Reading newspaper reports though about the war in Syria and Iraq might have given the general a different perspective on Iran, who few commentators and analysts – even those who hate Iran – can deny is doing most of the fighting on the ground against Daesh both in Aleppo and currently in Mosul, along with its own Lebanese proxy Hezbollah.

The world has changed since Mattis commanded a marine battalion in the Persian Gulf War in 1991. But it seems not for him, Trump and the Iranian hardliners in Tehran who all seemed to be stuck in this time warp which will undo the Iran nuclear deal and make this country the 'enemy' of both the Gulf Arab countries, Israel (of course) and the West. The EU, as well as London, will have to go along with this "back to basics" arrangement in the Middle East, leaving a number of harrowing questions which the finest Middle East think tank wasters in Washington cannot answer, not even if fake-news CNN gives them the script.

Will Iran tear up the Iran deal, delighting its ultra conservative hardliners who opposed it from the off? Will Trump's new administration maintain good relations with Russia despite demonizing Iran and take advice from Benjamin Netanyahu and the Saudis – who would both like a state of war to be declared on Iran?

Make no mistake. These appointments clearly spell out Trump's view of the Middle East and what Obama had wrecked, which he will now 'correct'. Empowering both Saudi Arabia and Israel and isolating Iran. And bear in mind that it doesn't take much for a U.S. president who thinks this way against Iran to send warships to the Persian Gulf to show a mark of strength. It raises a number of questions though over how he will handle the war in Syria (as Iran and Hezbollah are fighting Daesh, along with Russia air support) and Turkey appears to be in an increasingly isolated positon the more the Assad regime advances, with the Kurds anxious to carve out a new state in the entire region, straddling Syria, Iraq, Iran and Turkey of course.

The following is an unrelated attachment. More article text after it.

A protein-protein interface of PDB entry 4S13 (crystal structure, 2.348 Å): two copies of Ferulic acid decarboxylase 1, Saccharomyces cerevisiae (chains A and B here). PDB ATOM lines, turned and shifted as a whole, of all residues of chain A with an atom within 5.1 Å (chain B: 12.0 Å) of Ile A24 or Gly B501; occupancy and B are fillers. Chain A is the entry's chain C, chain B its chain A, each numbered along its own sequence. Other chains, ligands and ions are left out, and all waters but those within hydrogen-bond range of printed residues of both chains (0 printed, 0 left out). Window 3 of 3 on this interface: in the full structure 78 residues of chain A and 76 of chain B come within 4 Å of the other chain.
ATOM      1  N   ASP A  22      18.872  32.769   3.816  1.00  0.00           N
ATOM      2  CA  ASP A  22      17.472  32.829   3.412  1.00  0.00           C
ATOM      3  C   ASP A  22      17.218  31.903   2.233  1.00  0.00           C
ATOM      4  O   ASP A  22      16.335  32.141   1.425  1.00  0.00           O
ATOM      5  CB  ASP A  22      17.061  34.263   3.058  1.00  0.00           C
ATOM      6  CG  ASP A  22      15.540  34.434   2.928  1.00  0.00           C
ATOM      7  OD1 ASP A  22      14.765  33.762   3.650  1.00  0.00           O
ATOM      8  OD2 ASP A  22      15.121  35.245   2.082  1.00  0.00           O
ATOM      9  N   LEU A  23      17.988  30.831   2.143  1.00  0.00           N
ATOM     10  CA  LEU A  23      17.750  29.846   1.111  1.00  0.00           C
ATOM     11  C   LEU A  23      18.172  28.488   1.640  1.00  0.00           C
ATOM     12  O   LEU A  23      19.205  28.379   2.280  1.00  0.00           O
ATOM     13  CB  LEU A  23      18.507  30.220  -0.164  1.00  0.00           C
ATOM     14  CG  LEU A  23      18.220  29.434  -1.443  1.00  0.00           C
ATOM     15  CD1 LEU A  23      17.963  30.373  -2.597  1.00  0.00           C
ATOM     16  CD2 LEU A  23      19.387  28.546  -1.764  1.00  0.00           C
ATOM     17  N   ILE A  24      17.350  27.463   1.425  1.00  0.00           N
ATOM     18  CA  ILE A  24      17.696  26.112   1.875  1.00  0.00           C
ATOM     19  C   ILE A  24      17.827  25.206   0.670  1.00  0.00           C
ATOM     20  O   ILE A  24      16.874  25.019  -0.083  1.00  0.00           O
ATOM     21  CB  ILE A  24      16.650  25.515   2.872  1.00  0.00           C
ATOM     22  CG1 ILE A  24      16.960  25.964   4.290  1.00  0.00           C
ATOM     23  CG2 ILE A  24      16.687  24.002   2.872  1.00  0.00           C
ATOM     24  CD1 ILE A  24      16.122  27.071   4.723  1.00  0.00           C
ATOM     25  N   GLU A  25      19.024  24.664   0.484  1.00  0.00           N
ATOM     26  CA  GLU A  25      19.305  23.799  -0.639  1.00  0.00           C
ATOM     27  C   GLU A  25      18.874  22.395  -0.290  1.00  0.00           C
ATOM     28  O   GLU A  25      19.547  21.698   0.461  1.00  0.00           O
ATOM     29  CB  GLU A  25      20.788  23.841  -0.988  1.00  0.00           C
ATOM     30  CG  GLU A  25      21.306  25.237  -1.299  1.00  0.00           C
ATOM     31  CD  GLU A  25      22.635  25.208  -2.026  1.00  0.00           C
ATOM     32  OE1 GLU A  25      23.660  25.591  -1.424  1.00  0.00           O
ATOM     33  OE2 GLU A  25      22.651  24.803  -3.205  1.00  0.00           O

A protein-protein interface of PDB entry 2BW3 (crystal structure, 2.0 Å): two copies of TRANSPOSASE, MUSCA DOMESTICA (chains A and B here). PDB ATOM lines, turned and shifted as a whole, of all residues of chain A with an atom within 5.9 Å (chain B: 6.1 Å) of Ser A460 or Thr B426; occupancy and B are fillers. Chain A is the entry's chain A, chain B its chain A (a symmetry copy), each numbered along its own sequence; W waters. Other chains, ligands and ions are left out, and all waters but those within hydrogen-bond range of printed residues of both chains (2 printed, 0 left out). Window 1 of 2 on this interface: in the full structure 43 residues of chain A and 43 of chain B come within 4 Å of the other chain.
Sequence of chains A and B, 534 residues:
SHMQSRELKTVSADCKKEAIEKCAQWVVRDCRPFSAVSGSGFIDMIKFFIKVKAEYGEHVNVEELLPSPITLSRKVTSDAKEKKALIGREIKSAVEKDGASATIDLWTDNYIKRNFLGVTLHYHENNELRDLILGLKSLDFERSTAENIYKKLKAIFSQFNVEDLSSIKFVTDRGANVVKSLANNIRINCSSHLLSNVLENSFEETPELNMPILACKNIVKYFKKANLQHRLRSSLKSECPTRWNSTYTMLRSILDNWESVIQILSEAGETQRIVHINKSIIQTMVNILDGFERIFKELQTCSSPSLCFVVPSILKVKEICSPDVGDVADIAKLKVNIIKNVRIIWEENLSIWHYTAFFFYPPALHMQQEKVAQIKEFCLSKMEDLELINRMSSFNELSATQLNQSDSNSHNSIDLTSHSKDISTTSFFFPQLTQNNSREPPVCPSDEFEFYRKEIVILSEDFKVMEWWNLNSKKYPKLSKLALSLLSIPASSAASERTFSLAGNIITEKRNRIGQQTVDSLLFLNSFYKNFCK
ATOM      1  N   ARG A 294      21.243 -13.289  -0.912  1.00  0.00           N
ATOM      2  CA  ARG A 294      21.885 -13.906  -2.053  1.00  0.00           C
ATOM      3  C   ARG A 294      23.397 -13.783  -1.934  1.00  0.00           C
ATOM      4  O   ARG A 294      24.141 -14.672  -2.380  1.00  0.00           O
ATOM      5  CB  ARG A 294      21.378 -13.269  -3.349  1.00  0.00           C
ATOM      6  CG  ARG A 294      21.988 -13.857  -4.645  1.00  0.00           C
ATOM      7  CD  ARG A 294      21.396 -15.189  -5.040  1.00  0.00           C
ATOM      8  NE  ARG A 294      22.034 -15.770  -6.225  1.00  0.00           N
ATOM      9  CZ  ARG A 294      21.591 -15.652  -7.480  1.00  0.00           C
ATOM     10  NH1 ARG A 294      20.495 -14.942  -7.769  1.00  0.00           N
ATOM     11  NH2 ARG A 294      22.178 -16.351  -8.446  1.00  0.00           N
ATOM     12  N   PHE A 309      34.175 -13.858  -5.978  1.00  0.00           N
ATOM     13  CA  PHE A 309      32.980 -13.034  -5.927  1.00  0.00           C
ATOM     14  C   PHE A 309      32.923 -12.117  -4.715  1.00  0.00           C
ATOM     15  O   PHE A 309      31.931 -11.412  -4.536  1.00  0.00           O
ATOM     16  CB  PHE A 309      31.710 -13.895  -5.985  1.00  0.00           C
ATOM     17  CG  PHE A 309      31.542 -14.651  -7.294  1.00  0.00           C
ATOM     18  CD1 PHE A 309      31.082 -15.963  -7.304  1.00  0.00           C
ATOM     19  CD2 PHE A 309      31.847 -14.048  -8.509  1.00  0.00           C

And these hawks who want to demonize Iran and make Saudi Arabia stronger again are not alone. In Washington, a new CIA director. Mike Pompeo, who Trump has appointed wants to "unravel" the Iran deal, as one commentator put it recently, as does Trump's new national security advisor retired army General Michael Flynn who doesn't appear at first glance to be a man wildly overburdened with intellect.

Yet what will a new Middle East look like after January the 20th when Trump takes office? Trump has already got himself into a venal tangle of conflicting relationships and contradictory policy statements that even the smartest commentators are baffled. Iran now not going ahead with its nuclear program and the Saudis more or less content with their lot, should prove to be hard for Mattis and others to create their Cheney moment. The Middle East is a whole lot more complicated now than it was in the 1980s when it wasn't hard for U.S. experts to determine that Iran was the enemy, after two bombings in Beirut which killed hundreds of American marines and U.S. hostages like Terry Anderson being held by Hezbollah for seven years. Iran is evolving slowly into a modern state and just the mere fact that its own politics are polarized should tell even the most ardent foe of the regime that the world have changed.

But for some, clinging onto the past is much more convenient for their own purposes and the narrative which has made them what they are today. I don't imagine Matttis or Pompeo wanting to sit behind desks and read reports all day long in their moments of glory. If they would even bother to read articles from leading secular journalists, they would understand that the last thing Iran wants is Daesh undermining its control in Iraq and Syria and drawing valuable resources away from its own state coffers. To suggest that Tehran finds Daesh "convenient" for its own mischief is a deeply worrying, erroneous and absurdly misinformed analysis which should keep U.S. all awake at night. The Neo Cons are back and they are burning the history books, tearing up agreements and handing out both the black and white cowboy hats in the Middle East. In fact, everything is going back to being black and white once again as shades of grey was just too hot to handle by the ultra conservatives in DC, Jerusalem and Riyadh.

* The Middle East correspondent for Deutsche Welle TV who often reports for the British weekly The Mail on Sunday, lives in Beirut @MartinRJay